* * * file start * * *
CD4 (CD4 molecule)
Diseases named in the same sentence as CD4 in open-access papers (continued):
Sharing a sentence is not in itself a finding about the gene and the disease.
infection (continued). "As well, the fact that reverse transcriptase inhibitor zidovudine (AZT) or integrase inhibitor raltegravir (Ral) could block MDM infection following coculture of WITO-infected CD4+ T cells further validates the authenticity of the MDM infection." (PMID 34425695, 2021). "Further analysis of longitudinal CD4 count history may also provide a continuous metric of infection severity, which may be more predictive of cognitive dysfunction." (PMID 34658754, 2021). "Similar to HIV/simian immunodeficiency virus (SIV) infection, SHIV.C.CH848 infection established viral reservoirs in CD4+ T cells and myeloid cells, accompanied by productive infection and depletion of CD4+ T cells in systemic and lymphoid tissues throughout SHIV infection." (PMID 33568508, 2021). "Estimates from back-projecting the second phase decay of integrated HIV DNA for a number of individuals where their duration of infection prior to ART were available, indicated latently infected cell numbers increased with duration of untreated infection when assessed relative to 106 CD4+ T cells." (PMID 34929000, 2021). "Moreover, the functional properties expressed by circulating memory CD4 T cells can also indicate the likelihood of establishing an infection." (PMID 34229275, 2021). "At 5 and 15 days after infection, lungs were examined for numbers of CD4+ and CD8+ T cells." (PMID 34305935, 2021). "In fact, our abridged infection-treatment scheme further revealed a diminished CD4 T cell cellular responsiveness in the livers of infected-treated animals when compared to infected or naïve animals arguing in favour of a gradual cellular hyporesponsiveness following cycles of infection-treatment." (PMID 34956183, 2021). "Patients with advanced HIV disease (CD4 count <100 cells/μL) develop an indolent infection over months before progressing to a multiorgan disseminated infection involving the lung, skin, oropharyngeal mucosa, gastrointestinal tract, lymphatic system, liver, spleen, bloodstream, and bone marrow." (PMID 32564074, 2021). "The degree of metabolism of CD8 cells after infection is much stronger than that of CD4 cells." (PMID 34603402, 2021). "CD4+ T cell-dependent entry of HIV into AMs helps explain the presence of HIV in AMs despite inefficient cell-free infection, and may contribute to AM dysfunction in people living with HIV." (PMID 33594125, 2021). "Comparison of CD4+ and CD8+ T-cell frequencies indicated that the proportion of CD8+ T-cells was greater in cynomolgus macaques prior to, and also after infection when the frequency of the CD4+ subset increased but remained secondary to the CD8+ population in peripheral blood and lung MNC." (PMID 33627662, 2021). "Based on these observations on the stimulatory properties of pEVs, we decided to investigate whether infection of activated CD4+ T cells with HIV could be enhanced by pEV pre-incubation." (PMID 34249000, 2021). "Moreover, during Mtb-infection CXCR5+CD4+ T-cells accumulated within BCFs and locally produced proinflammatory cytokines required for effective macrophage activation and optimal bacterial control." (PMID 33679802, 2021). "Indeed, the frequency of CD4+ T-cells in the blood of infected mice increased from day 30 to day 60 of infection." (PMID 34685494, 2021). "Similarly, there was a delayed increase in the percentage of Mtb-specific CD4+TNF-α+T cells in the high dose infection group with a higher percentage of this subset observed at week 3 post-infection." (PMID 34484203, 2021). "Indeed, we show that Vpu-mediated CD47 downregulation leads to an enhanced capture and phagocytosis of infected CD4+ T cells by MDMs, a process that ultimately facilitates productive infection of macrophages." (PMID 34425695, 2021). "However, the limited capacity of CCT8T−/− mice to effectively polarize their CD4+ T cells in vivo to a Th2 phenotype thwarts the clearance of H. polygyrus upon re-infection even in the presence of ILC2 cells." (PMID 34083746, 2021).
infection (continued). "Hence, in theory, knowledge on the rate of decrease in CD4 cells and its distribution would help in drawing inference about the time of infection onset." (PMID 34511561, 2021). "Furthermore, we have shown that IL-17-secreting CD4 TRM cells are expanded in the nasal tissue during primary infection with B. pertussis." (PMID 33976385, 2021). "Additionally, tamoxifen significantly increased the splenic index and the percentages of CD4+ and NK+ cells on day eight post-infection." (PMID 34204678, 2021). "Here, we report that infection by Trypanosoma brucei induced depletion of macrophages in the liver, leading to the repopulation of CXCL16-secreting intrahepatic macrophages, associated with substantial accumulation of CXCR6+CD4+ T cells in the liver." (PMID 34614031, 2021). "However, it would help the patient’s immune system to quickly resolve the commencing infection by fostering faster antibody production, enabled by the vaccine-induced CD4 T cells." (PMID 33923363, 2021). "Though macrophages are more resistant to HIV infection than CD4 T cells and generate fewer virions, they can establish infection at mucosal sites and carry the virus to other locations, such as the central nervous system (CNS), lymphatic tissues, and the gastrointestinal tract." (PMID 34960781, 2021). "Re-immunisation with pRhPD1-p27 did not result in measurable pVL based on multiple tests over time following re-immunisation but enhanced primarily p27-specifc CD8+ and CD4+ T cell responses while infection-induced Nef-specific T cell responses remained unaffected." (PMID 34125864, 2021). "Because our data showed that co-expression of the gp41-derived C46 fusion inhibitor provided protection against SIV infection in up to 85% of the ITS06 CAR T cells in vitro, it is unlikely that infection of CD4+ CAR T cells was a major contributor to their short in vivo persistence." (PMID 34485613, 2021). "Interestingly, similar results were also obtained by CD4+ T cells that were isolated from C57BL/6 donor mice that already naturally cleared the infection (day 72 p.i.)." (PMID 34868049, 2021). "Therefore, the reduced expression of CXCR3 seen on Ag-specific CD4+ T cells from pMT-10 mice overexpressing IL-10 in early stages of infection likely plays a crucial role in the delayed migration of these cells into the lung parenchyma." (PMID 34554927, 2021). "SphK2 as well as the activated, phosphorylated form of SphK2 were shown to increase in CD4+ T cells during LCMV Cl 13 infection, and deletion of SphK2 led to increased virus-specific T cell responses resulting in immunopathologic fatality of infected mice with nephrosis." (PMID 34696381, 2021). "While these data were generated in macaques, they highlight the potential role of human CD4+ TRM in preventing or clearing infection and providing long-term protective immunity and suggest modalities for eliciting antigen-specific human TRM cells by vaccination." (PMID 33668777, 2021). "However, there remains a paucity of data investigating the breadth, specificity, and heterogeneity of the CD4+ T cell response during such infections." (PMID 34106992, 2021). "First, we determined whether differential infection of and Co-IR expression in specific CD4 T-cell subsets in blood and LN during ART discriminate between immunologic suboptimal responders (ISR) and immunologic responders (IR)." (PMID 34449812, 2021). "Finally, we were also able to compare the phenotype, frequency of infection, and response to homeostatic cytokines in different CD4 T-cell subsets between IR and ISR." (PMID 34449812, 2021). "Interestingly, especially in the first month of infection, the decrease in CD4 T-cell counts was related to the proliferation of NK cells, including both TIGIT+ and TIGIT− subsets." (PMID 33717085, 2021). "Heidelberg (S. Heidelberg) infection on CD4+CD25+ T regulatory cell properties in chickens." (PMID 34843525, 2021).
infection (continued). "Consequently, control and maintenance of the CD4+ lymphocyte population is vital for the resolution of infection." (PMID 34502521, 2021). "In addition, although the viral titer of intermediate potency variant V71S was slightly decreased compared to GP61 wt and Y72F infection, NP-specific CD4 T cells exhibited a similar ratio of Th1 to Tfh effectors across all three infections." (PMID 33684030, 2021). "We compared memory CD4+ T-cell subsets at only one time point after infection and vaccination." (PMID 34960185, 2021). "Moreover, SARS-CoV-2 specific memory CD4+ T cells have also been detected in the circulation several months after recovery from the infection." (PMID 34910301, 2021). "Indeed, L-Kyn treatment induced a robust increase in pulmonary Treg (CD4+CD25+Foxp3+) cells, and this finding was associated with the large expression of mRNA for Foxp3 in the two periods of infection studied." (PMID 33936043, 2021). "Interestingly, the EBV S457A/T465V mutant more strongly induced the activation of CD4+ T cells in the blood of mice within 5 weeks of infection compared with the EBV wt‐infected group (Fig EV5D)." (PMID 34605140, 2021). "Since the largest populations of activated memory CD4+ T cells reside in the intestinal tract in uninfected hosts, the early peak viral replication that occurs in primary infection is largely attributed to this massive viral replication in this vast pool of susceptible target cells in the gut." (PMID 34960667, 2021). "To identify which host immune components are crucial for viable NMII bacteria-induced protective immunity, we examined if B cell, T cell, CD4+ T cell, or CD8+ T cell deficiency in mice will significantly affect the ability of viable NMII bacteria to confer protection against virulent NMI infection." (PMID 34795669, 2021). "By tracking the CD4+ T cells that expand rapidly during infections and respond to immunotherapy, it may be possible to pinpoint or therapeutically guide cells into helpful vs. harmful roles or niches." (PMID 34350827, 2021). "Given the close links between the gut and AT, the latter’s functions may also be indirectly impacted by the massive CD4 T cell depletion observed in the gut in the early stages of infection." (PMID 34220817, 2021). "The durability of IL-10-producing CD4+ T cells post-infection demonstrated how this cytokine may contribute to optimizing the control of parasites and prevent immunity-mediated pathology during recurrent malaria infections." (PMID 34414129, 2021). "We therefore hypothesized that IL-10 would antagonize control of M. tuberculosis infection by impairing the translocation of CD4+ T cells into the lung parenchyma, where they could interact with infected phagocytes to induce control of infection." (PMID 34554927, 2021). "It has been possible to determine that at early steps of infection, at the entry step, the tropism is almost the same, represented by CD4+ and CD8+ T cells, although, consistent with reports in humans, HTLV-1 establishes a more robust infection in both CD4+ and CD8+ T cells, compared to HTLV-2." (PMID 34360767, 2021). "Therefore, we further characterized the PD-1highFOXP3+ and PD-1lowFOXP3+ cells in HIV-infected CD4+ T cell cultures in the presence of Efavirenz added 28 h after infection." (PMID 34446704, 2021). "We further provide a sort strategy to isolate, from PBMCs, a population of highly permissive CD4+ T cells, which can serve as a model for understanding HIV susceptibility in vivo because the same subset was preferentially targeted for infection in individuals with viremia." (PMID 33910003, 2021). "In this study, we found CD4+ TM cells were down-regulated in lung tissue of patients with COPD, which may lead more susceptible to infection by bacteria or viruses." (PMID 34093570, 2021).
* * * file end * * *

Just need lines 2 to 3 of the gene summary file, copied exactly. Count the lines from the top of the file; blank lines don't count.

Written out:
Diseases named in the same sentence as CD4 in open-access papers (continued):
Sharing a sentence is not in itself a finding about the gene and the disease.